Honoring Justice Ginsburg’s legacy in the US, Americans fear changes following her death


©WFU/Ken Bennett

Justice Ginsburg was appointed to the Supreme Court in 1993. She was the second woman to serve on the court, following Justice O’Connor.

Associate justice of the Supreme Court of the United States Ruth Bader Ginsburg passed away at the age of 87 on Sept.18 due to complications of metastatic pancreatic cancer.

Ginsburg spent most of her career pursuing the very thing that made life so difficult for her and many women: gender inequality. 

Graduating from Columbia Law School after transferring from Harvard, Ginsburg graduated first in her class. After struggling to secure a job at a law firm, she began teaching at Rutgers Law School then at Columbia Law School.

It was not until 1972 that Ginsburg stepped foot into a courtroom to defend a client. Moritz v. Commissioner was the first of many cases Ginsburg would take on to obliterate the laws holding back women back and keeping the country from much-needed change. 

In 1972, Ginsburg co-founded the ACLU Women’s Rights Project and became the general council in 1973. Through this movement, Ginsburg participated in over 300 gender discrimination cases by 1974. 

In 1980, President Jimmy Carter Appointed Ginsburg to the U.S. Court of Appeals for the District of Columbia circuit. In 1993, Ginsburg was appointed to the Supreme Court by President Bill Clinton. 

During her time on the Supreme Court, Ginsburg was victorious in passing laws that pursued equality, including ones that stated that employers cannot discriminate against employees based on gender or reproductive choices. She also legislated laws that require state-funded schools to admit women, ensure women have the right to financial independence and equal benefits, men are entitled to the same caregiving and Social Security rights as women and juries  women. 

In court, over 200 of Ginsburg’s arguments took form in actions such as the Lily Ledbetter Fair Pay Act. This act was signed by President Obama in 2009 and prohibits gender-based wage discrimination. 

Ginsburg leaves three liberal Supreme Court Justices to carry the weight she has left as the leader of the Democratic Party. Her absence is truly felt, especially with so many conservative justices still in power. This concerns many Americans due to the changes being made without the legitimacy of a full court.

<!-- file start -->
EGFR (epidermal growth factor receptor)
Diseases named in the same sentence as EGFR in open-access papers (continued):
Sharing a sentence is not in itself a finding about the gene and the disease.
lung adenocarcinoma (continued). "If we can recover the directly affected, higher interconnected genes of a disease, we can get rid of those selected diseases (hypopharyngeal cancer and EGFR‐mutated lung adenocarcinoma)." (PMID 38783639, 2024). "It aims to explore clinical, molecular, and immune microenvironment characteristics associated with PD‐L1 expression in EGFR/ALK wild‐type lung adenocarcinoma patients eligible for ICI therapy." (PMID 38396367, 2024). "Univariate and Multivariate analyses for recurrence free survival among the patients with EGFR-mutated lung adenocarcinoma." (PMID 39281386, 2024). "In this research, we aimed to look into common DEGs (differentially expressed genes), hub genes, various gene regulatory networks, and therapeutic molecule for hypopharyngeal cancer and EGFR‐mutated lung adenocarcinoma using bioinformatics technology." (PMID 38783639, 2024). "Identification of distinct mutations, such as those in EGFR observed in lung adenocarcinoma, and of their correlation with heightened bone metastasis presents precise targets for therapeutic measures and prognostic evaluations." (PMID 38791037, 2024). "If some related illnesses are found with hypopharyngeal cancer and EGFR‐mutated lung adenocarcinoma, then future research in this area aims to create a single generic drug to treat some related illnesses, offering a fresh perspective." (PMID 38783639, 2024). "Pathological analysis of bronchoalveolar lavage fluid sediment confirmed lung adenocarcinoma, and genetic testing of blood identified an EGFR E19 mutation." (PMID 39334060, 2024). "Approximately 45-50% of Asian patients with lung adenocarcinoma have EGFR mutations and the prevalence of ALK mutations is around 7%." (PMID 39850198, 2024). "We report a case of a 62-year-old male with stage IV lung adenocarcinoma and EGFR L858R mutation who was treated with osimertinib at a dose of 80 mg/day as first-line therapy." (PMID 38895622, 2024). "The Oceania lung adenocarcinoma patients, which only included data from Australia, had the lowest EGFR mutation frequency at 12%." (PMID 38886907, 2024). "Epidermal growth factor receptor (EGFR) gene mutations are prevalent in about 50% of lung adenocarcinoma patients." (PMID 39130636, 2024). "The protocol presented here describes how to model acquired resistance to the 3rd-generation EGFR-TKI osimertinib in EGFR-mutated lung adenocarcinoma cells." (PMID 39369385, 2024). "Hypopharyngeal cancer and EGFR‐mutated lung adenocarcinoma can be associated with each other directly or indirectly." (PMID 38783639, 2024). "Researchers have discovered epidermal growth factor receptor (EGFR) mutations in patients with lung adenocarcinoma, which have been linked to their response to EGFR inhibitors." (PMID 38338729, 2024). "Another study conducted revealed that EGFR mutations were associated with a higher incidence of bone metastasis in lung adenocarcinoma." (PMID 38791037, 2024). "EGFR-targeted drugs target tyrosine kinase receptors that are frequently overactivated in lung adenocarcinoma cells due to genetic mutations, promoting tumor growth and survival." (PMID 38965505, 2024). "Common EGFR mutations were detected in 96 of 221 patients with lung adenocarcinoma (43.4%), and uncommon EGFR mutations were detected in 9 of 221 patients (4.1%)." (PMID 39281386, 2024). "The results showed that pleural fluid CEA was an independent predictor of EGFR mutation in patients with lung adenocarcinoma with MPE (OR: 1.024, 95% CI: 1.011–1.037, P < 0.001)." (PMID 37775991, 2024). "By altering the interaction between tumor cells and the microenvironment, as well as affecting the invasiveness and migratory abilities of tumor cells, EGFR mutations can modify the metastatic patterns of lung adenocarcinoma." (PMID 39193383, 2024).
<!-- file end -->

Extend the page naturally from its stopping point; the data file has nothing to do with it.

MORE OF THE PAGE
With Ginsburg’s absence, there is a 6-3 majority for conservatives, which gives them the upper hand in Supreme Court decisions. Some current issues include the deportation of DACA recipients (also known as Dreamers) by the Trump administration, abortion rights and upholding bans on large church gatherings during the pandemic.  

On her deathbed, Ginsburg stated, “My most fervent wish is that I will not be replaced until a new president is installed.” This is currently creating arguments in and outside of the Senate concerning Ginsburg’s replacement.

President Trump claimed in a Fox News interview that Ginsburg’s wish “came out of the wind” and says  that it could’ve been written up by one of her fellow representatives. Trump thinks that the Court should act quickly as the election is coming up to replace Ginsburg’s position so that things run smoothly, disregarding Ginsburg’s wish. 

“More than any other person, she can take credit for making the law of this country work for women.”

Supreme Court Justice Elena Kagan said concerning Ginsburg. With Ginsburg’s passing, Americans have lost the country’s leading advocate for women’s rights and it is unclear if her replacement will have the same interests in mind. 

On Sept. 26, roughly a week after Ginsburg’s passing, President Trump nominated Amy Coney Barrettt to replace Ginsburg’s seat in the Senate. If Barrett is confirmed as the next Supreme Court Justice, the court will have a majority of Republican conservatives who will possibly rewrite what Ginsburg worked so hard to establish. 

“We are at last beginning to relegate to the history books the idea of the token woman,” Ginsburg said. Hopefully Ginsburg’s passing will not result in the diminishment of any of the steps she took for women and for gender equality. 

Ginsburg is missed by many, though greatly remembered by women who can now do so much more because of a woman that gave her life to ensure the freedoms that the United States has to offer.